These words were continued in all the editions of this work brought out by Stow himself, but in that of , folio, published by Anthony Munday, page for , the passage is altered to
and for the time a copy is given of the inscription, preceded by this notice:—
In the same place the plate is entitled
After this publication the inscription was printed or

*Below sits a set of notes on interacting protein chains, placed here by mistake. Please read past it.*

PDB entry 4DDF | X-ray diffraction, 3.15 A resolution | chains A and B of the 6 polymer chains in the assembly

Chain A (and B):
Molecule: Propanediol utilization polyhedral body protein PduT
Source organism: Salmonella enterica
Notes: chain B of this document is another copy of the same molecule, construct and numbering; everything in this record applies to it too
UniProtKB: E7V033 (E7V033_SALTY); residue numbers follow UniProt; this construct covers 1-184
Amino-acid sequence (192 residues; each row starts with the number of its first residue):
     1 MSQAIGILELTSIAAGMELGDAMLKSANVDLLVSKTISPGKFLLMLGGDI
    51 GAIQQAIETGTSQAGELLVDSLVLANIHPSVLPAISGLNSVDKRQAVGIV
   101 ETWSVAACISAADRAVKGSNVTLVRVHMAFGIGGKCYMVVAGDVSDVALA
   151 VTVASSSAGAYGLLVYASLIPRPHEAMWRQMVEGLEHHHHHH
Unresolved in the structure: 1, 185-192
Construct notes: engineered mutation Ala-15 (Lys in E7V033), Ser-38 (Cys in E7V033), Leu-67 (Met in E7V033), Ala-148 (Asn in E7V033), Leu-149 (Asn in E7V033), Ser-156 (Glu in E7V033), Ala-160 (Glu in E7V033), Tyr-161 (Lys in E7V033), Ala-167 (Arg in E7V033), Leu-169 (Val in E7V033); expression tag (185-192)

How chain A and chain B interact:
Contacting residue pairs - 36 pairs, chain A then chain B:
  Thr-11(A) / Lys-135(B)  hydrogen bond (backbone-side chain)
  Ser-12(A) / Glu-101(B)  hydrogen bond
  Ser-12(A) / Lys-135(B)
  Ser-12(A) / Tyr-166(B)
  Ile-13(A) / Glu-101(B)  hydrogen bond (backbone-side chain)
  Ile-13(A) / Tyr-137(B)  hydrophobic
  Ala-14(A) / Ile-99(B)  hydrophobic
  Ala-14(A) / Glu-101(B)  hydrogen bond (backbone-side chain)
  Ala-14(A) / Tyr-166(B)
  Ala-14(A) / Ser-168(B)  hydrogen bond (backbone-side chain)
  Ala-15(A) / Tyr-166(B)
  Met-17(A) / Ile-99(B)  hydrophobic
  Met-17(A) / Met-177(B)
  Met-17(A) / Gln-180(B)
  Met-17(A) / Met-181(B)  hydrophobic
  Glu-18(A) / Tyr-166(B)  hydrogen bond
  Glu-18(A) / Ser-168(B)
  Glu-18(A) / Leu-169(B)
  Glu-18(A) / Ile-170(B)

|referred to in the works of Speed, Weever, Fuller, Howell, Sammes, Usher, Baker, Collier, Newcourt,[a] &c. though perhaps it was never until now given with perfect accuracy.—As the materials which illustrate the age of this Plate and the tradition recorded upon it, are chiefly to be found scattered through various historical and antiquarian works not generally perused,—some account of them may probably be expected in this place, and therefore a few extracts and remarks on the subject shall now be laid before the reader.